Thursday, September 6, 2012

Help! This really bites....

Ahhh!  It's Thursday!  I don't know what it is about long weekends that throws off my schedule, but I walked around all day fluctuating between a knowledge of the proper weekday and a belief that it was Wednesday.  Add to that the confusion and excitement and fatigue of the first week of school, and I completely forgot to post!

I'm actually here looking for help today - I have a problem.  My almost two year old son has developed a nasty habit of biting.  He's the first of my three to have this issue, and I don't know how to deal with it.  Up until today, it has only been myself or his older brother and sister that have been victimized by his sharp incisors, and only occasionally.  Today, he bit another person's child.  Apparently it left marks.

What do I do?  Any good parenting advice?  I've heard the adage to bite them back when they bite you, but I couldn't bring myself to do it.

Can any body share some useful tips?


  1. I don't think biting back is a good thing either :). I don't know. My two-year-old likes to bite. He thinks it's funny, but he doesn't do it to hurt people.

    Good luck. I'll have to follow this to see if anyone has a great answer I could use.

  2. My visting teacher had a daughter that would bite. Nothing worked including biting her back. One time she bit a little girl on the back and left some very serious marks and bruising. My visiting teacher in a moment of complete desperation put cayenne pepper in her daughters mouth. She never bit anyone again. If that is an option you choose to follow I would suggest cayenne and not hot peppers or hot sauce. Cayenne will be hot but it won't damage the tissue of the mouth and tongue.

    My daughter used to bite me. I put cayenne in her mouth and the next time she bit me I threatened to do it again so she stomped to the kitchen and opened her mouth. So yeah, it could go either way. She was 3 at the time. She has pretty much grown out of it. She only bites me when she is extremely distraught and feels she has no way to express her anger and frustration, which happens rarely.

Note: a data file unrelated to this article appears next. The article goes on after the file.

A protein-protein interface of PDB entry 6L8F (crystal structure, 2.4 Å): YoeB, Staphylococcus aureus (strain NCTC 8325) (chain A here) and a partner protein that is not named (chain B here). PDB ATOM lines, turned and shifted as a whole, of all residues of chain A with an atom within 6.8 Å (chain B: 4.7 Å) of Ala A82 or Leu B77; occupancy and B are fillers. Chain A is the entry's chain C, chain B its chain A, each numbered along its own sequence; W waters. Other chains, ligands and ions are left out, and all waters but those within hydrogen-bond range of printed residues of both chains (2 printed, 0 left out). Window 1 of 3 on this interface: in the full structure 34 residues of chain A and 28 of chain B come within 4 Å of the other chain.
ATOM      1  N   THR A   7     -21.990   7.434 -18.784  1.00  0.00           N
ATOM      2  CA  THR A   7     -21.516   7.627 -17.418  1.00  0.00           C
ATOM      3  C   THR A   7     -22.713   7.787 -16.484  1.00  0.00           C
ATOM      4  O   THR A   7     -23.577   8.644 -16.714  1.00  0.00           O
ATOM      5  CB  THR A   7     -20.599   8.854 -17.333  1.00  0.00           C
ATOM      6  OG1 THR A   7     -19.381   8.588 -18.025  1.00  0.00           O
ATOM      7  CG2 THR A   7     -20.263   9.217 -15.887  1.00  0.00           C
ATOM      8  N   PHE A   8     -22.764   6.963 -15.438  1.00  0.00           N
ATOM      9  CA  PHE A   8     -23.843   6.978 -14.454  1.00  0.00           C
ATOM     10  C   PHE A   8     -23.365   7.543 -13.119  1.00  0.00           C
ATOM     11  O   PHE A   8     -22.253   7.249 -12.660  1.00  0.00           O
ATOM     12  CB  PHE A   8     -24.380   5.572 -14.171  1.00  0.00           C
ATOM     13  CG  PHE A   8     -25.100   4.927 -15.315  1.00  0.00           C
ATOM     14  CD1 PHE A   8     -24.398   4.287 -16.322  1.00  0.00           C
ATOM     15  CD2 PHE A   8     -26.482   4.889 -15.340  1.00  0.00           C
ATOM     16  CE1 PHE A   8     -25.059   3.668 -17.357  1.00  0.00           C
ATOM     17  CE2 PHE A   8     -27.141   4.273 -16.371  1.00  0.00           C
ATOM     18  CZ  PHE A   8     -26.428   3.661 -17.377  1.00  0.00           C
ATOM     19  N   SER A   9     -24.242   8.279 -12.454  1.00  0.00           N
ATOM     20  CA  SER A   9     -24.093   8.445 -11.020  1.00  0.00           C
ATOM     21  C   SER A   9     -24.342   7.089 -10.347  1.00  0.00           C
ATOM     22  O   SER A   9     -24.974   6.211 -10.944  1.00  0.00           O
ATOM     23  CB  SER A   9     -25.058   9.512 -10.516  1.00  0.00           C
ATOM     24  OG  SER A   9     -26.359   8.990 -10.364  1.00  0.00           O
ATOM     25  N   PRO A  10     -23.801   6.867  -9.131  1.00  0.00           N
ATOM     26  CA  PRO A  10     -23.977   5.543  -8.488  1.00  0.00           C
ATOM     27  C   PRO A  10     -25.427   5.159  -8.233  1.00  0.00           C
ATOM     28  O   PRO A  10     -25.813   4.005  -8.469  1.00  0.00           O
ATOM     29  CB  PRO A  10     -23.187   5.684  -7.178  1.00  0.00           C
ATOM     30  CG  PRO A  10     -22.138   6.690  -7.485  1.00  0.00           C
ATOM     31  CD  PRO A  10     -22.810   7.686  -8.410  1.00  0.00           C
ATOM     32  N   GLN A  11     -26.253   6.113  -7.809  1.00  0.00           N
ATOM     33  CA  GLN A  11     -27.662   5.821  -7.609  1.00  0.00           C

3. I think with many kids acting out (whether biting or something else) it is a desire for attention. If I think that’s the case with my kids, my method is usually to give them the exact opposite. If you catch him biting, simply say “no biting” in a firm tone and then put him in a time-out. Since he’s still pretty little, maybe try using a high chair (or some other restraint he can’t get out of). Then have him apologize to whomever he bit. The less communication about it, the better. If they bite and Mom is having a cow over it, then they’ll know they can cause a fuss and it just makes it worse.

    If you think it’s an anger issue (which is also quite possible because he’s so young he might just be frustrated that he can’t express how he feels) take some time when it’s not a tense situation (not right after he’s bitten someone) to talk to him about words he can use to tell how he feels instead of biting, or maybe teach him another non-harmful physical action he can do to replace the biting when he’s feeling anxious (like balling up his fists and saying “grr” or something). If he bites again, remind him of the words/actions you practiced with him and have him say/do them.

    Even very young children can understand- no matter what the cause, make sure he understands that biting hurts- maybe have him bite himself to understand what it feels like!

    Good luck!

  4. Every one of our kids bit at some point in their toddlerhood and every one got time-outs for it (1 minute for every year of their age). We explained that if they couldn't be nice to others, they wouldn't be around others.

    They never tried it in public, but if they had, one of us would have taken the child back to the car, put him or her back in the car seat, and then we would have sat with the child for a couple of minutes. If they tried it a second time, we would go home and the child wouldn't get to go out next time.

    If the biting problem is bad, I wouldn't take the child anyplace with other children for an outing or two. Make it clear it's because they're biting others and that means they don't get to be around others.

    One very importing thing, though.

    If it's a matter of trying to get your attention, look for times when you can give him what he wants without tying it to biting. For example, play with him during times when he's behaving well. Make sure you catch him doing good things and praise him for it. Find out what makes him feel loved (The Five Love Languages of Children helped me) and give him that. When he's not biting, of course.

    Just my thoughts. Hope things improve (they did for my kids).



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